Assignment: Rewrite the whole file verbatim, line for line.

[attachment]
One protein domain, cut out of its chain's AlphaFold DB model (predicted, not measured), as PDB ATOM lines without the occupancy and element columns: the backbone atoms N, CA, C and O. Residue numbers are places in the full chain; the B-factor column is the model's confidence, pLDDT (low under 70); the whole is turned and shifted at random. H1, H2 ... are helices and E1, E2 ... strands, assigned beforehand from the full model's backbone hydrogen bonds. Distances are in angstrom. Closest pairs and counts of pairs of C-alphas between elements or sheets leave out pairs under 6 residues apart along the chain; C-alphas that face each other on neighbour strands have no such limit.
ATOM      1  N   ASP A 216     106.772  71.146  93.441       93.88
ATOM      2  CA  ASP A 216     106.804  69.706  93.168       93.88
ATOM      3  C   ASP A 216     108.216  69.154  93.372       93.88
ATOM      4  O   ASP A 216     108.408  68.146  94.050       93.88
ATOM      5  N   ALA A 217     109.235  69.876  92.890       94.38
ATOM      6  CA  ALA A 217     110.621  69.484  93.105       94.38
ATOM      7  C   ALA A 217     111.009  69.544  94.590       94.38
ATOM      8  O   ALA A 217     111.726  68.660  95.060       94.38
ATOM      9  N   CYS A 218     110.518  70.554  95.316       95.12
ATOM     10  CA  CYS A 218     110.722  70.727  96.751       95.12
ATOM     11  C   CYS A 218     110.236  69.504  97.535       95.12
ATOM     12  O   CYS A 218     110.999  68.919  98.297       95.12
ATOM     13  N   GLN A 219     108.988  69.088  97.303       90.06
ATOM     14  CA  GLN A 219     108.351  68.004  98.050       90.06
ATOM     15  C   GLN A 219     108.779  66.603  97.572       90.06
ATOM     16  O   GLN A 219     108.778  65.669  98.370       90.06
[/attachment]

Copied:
One protein domain, cut out of its chain's AlphaFold DB model (predicted, not measured), as PDB ATOM lines without the occupancy and element columns: the backbone atoms N, CA, C and O. Residue numbers are places in the full chain; the B-factor column is the model's confidence, pLDDT (low under 70); the whole is turned and shifted at random. H1, H2 ... are helices and E1, E2 ... strands, assigned beforehand from the full model's backbone hydrogen bonds. Distances are in angstrom. Closest pairs and counts of pairs of C-alphas between elements or sheets leave out pairs under 6 residues apart along the chain; C-alphas that face each other on neighbour strands have no such limit.
ATOM      1  N   ASP A 216     106.772  71.146  93.441       93.88
ATOM      2  CA  ASP A 216     106.804  69.706  93.168       93.88
ATOM      3  C   ASP A 216     108.216  69.154  93.372       93.88
ATOM      4  O   ASP A 216     108.408  68.146  94.050       93.88
ATOM      5  N   ALA A 217     109.235  69.876  92.890       94.38
ATOM      6  CA  ALA A 217     110.621  69.484  93.105       94.38
ATOM      7  C   ALA A 217     111.009  69.544  94.590       94.38
ATOM      8  O   ALA A 217     111.726  68.660  95.060       94.38
ATOM      9  N   CYS A 218     110.518  70.554  95.316       95.12
ATOM     10  CA  CYS A 218     110.722  70.727  96.751       95.12
ATOM     11  C   CYS A 218     110.236  69.504  97.535       95.12
ATOM     12  O   CYS A 218     110.999  68.919  98.297       95.12
ATOM     13  N   GLN A 219     108.988  69.088  97.303       90.06
ATOM     14  CA  GLN A 219     108.351  68.004  98.050       90.06
ATOM     15  C   GLN A 219     108.779  66.603  97.572       90.06
ATOM     16  O   GLN A 219     108.778  65.669  98.370       90.06